McCain: Trump Doesn’t Understand the Middle East

Sunday on CNN’s “State of the Union With Jake Tapper,” Sen. John McCain (R-AZ)  discussed his recommendations for ending the Syrian civil war and said Republican front-runner Donald Trump’s plan to let Russia fight ISIS means he doesn’t understand the situation.

Host Jake Tapper asked McCain about Trump saying, “Let Syria and ISIS fight. Why do we care? Let ISIS and Syria fight, and let Russia, they’re in Syria already, let them fight ISIS. Let Russia take care of ISIS. how many places can we be?”

McCain said, “Well, I guess the question is, is do we want to keep slaughtering people in Syria and that are fighting for freedom? Do we want to continue the barrel bombing, which is one of the reasons why 240,000 Syrians have been murdered? Do we want the flood of refugees to continue?

He continued, “I just don’t think — one, I don’t think he understands very well the situation and he’s entitled to his opinion. As far as other members of my party are concerned, that all I can say is that I know the realities. I’ve been there for years. we have said what needed to be done and predicted what was going to happen. If there is no reassertion of American leadership a variety of ways such as recommended by General David Petraeus and many other experts, then we’ll face further consequences of an abject failure of American leadership.”

When asked about the tone and tenor of the race on the Republican side, McCain said, “I think we are hurting ourselves and our chances to win the general election. If we disparage each other and impugn character of each other, then after the primary is over then obviously there’s a trust and support deficit among the American people….I’ve believed a fight not joined is a fight not enjoyed. I wish we would think about Ronald Reagan and the way he conducted his campaigns. We can fight like blazes with each other where we disagree, but to impugn each others characters and integrity is very harmful to each other, ourselves, and our chances of winning a general election.”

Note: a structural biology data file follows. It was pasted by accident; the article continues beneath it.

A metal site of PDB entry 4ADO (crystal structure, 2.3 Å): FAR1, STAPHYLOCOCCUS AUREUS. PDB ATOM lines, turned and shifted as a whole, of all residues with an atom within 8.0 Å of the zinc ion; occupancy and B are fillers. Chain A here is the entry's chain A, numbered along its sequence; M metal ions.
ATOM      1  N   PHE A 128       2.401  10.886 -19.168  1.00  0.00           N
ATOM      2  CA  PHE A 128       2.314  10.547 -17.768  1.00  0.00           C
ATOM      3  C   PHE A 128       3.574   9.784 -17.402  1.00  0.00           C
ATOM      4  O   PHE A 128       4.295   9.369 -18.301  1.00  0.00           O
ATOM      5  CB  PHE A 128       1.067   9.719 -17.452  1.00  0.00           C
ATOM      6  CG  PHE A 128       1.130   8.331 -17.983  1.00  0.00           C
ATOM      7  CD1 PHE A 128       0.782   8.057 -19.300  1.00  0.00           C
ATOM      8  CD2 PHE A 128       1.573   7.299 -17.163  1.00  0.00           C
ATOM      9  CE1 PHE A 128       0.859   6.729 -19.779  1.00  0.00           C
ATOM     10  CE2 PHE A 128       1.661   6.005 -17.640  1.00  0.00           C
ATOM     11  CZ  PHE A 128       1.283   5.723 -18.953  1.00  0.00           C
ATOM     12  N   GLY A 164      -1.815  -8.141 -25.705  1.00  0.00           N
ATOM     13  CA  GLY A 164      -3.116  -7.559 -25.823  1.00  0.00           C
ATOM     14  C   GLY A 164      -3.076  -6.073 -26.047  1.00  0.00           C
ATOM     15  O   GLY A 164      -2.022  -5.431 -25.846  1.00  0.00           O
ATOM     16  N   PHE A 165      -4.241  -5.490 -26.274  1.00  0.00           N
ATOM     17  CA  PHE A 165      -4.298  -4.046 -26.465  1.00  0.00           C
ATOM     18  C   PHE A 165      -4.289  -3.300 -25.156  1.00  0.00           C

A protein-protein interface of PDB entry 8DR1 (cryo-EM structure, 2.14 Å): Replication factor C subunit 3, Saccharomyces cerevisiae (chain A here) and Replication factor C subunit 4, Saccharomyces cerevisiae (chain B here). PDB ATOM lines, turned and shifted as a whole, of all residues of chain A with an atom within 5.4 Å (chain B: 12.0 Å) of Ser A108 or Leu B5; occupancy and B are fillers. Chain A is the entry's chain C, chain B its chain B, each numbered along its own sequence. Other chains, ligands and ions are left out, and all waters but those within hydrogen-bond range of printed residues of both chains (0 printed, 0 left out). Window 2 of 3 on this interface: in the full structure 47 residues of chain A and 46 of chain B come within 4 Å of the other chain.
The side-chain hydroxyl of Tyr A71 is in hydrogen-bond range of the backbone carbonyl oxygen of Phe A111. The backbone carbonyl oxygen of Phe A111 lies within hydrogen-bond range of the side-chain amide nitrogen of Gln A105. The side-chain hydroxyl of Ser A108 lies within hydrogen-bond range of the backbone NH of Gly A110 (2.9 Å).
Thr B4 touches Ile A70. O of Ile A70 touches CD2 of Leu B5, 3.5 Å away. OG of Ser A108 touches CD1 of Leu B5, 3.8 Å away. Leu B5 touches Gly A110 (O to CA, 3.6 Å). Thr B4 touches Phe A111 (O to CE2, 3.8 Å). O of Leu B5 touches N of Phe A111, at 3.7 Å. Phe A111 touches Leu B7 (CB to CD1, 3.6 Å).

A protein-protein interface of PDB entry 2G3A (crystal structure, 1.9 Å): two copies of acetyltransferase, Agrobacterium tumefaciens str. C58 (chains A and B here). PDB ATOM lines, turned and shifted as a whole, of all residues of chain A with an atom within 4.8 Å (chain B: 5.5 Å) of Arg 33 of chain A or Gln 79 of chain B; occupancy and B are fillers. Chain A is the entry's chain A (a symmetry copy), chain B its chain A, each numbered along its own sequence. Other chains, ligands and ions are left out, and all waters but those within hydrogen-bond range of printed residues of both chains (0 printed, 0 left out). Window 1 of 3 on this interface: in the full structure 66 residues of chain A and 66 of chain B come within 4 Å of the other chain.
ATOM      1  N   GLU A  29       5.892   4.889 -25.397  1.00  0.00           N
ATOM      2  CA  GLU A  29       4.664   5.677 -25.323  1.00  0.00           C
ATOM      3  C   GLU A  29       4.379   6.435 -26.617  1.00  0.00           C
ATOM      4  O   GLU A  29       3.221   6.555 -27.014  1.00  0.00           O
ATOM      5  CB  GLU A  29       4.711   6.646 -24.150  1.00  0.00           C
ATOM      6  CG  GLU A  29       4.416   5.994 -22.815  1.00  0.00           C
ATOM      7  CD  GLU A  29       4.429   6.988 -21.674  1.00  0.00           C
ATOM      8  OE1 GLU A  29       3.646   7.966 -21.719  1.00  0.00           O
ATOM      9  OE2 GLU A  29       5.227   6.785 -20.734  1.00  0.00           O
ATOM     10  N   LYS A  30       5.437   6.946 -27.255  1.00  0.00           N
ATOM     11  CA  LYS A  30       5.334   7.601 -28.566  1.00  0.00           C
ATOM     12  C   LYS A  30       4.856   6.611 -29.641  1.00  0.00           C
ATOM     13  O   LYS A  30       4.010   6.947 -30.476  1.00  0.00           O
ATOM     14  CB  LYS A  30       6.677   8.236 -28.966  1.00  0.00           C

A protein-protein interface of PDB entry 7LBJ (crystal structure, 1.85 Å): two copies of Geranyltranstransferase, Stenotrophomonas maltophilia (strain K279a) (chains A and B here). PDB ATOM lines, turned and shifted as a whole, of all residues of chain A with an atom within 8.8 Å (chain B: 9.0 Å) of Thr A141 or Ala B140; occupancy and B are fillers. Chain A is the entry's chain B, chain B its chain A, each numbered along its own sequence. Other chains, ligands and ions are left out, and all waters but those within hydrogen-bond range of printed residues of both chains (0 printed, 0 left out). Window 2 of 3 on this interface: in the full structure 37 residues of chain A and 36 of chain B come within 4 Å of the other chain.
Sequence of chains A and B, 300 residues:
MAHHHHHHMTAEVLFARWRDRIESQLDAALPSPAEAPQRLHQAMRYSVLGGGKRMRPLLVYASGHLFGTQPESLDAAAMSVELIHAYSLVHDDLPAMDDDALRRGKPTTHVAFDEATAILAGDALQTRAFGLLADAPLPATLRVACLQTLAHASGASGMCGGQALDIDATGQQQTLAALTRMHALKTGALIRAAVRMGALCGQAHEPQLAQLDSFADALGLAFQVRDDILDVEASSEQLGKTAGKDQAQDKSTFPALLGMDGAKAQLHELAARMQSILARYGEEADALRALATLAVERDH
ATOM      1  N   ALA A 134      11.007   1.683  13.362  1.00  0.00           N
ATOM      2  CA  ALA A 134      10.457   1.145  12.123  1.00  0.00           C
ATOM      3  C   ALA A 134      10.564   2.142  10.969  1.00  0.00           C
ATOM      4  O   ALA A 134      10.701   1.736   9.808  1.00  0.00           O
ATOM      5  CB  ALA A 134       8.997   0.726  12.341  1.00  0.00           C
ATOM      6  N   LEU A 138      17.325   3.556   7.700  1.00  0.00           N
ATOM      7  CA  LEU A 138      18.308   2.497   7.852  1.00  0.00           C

When asked if leaders have a responsibility to condemn bigotry when they hear it, McCain said, “Oh, yes, I believe so….I think there’s a lot of people in the party that are not happy about the tenor of some of the remarks and allegations about each other. And again, I sense a great dissatisfaction with Washington here in Arizona but I also hear a lot of dissatisfaction about, one, the issues that are being discussed, which are not particularly relevant, and, two, the personal attacks that are being made. I’m afraid we’ll pay a price for it at the polls. I hope we’ll change.”

Follow Pam Key on Twitter @pamkeyNEN


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